In this mixed-media collection of short stories, personal essays, poetry, and comics, this celebrated group of authors share the borders they have crossed, the struggles they have pushed through, and the two cultures they continue to navigate as Mexican American. Living Beyond Borders is at once an eye-opening, heart-wrenching, and hopeful love letter from the Mexican American community to today’s young readers. 

When We Make It by Elisabet Velasquez Book Review

Book Description

An unforgettable young adult debut novel-in-verse that redefines what it means to make it, touching on themes of mental illness, sexual assault, food insecurity and gentrification, in the Nuyorican literary tradition of Nicholasa Mohr and the work of contemporary writer Elizabeth Acevedo.

Sarai is a first-generation Puerto Rican eighth grader who can see with clarity the truth, pain, and beauty of the world both inside and outside her Bushwick apartment. Together with her older sister Estrella, she navigates the strain of family traumas and the systemic pressures of toxic masculinity and housing insecurity in a rapidly gentrifying Brooklyn. Sarai questions the society around her, her Boricua identity, and the life she lives with determination and an open heart, learning to celebrate herself in a way that she has been denied.

When We Make It is a love letter to girls who were taught to believe they would not make it at all. The verse is evocative and insightful, and readers are sure to be swept into Sarai’s world and rooting for her long after they close the book.

Review

Thank You to Penguin Random House for the advanced copy of this book as well as the finished copy so that I am able to review.

Thoughts and Themes: I really enjoy reading books in verse because of how different the stories go and how much emotion can be packed in. I like how Sarai is questioning so many of the things around her in this book and her place amongst everything and everyone.

I really liked how this story took you around the places Sarai was living in but also introduced you to her culture. I liked getting introduced to her culture through each verse and learning more about her and her family.

Characters: In this book you get introduced to several characters through their interactions with Sarai. You get to meet her mother, sister, and some of the other adults who briefly are in her life. While each character is introduced to you briefly, I think you get a good image of the role that everyone plays in Sarai’s life.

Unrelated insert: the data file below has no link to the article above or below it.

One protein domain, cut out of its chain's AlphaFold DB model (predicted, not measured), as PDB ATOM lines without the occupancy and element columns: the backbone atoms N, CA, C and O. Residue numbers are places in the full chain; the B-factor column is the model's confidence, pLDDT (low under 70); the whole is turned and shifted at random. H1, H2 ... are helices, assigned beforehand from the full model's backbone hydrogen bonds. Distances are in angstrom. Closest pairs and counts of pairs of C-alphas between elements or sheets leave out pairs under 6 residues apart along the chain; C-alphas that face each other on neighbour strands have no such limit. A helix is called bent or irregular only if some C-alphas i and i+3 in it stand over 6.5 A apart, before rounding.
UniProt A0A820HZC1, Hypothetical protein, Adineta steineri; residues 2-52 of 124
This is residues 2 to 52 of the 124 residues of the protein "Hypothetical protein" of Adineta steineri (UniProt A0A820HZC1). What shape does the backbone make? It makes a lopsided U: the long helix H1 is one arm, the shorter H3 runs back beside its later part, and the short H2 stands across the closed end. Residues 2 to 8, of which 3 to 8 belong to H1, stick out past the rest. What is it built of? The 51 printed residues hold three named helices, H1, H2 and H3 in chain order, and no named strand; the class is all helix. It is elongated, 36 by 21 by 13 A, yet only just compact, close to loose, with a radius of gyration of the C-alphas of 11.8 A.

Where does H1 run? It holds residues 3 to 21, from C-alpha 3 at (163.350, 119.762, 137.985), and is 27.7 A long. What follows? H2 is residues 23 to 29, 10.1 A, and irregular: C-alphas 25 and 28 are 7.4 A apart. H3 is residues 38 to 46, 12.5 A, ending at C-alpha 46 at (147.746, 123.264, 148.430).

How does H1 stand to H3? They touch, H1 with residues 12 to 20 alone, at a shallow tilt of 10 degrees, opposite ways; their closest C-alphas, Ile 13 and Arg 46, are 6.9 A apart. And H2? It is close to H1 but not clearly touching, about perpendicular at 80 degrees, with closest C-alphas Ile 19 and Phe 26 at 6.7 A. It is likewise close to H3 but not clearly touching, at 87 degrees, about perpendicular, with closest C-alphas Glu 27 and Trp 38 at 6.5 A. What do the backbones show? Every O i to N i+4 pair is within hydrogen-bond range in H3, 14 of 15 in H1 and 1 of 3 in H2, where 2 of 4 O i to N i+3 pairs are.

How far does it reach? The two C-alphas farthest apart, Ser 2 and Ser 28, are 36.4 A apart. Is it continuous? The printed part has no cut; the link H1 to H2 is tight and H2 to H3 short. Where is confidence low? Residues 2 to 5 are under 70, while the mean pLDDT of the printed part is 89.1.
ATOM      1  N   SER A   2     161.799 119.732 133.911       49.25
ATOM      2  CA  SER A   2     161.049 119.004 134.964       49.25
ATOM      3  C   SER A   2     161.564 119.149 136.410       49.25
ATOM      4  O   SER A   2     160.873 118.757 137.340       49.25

I really liked getting to know Sarai through the whole book and how she thinks of the world and of others. I also liked getting to see the relationship that Sarai has with her sister throughout this book. I thought it was great to see how she doesn’t want to be anything like her sister but she also really respects her sister. I liked that we get to see both Sarai and her sister’s relationship with their mother but also how far away their mother is from them emotionally.

Writing Style: This book is written in prose and I really liked that choice. I liked how none of the pieces were long and it gave you the sense of how Sarai was always going from one place to the next physically or emotionally. There were so many pieces that I really enjoyed in this book and it was just great to be able to explore Sarai’s world through poetry.

Author Information

ELISABET VELASQUEZ is a Brooklyn Born Boricua.

She is a mother of two.

Her poems are an exploration of her life. 

Velasquez has performed at Lincoln Center Out Of Doors, Pregones Theatre, Bushwick Starr Theatre, The Bowery Poetry Club, Brooklyn Museum, Museum Of Natural History, The Nuyorican Poets Cafe, Rutgers University, Williams College, Adelphi University, Pace University, Princeton University, James Madison University, Harvard University and The Amber Rose Slut Walk 2017. 

Her work has been featured on  TIDALNBC, Now This, Huffington Post, Latina Magazine, Vibe Magazine, Muzzle MagazineCentro Voces. She is a VONA Alum, 2017 Poets House Fellow. She is the winner of Button Poetry’s 2017 Poetry Video Contest. She is a 2019 Frost Place Fellow. Her work is forthcoming in the anthology : WHAT SAVES US Poems of Empathy and Outrage In The Age Of Trump edited by Martin Espada.

In The Heights (2021) Movie Review

Movie Description

Streaming on: HBO Max

Length: 2 hours and 23 minutes

Directed by: Jon M Chu

Genres: Drama, Music, Musical

Writers: Quiara Alegría Hudes…(screenplay by) 

Quiara Alegría Hudes (based on the musical stage play, book by) Lin-Manuel Miranda

(based on the musical stage play, concept by)

Starring:  Anthony Ramos, Corey Hawkins, Leslie Grace 

The scent of a cafecito caliente hangs in the air just outside of the 181st Street subway stop. The likeable, magnetic bodega owner Usnavi saves every penny from his daily grind as he hopes, imagines and sings about a better life.

The Mary Shelley Club by Goldy Moldavsky Book Tour Post

I am so excited to get a chance to be a part of this book tour hosted by Colored Pages Bookish Tours Make sure you check out the rest of the posts that are a part of this tour by looking at the schedule for the tour found here. 

Author Information

Goldy Moldavsky was born in Lima, Peru, and grew up in Brooklyn, New York, where she lives with her family. She is the New York Times–bestselling author of Kill the Boy Band and No Good Deed. Some of her influences include Buffy the Vampire Slayer, the esteemed works of John Irving, and the Mexican telenovelas she grew up watching with her mother.

You can find Goldy at:  

Website ~ Goodreads ~ Twitter ~ Instagram

Book Description

Title: The Mary Shelley Club

Author: Goldy Moldavsky 

Publisher: Henry Holt Books For Young Readers

Publication Date: April 13th, 2021 

Genres: Young Adult Thriller

Synopsis:

New York Times-bestselling author Goldy Moldavsky delivers a deliciously twisty YA thriller that’s Scream meets Karen McManus about a mysterious club with an obsession for horror.

When it comes to horror movies, the rules are clear: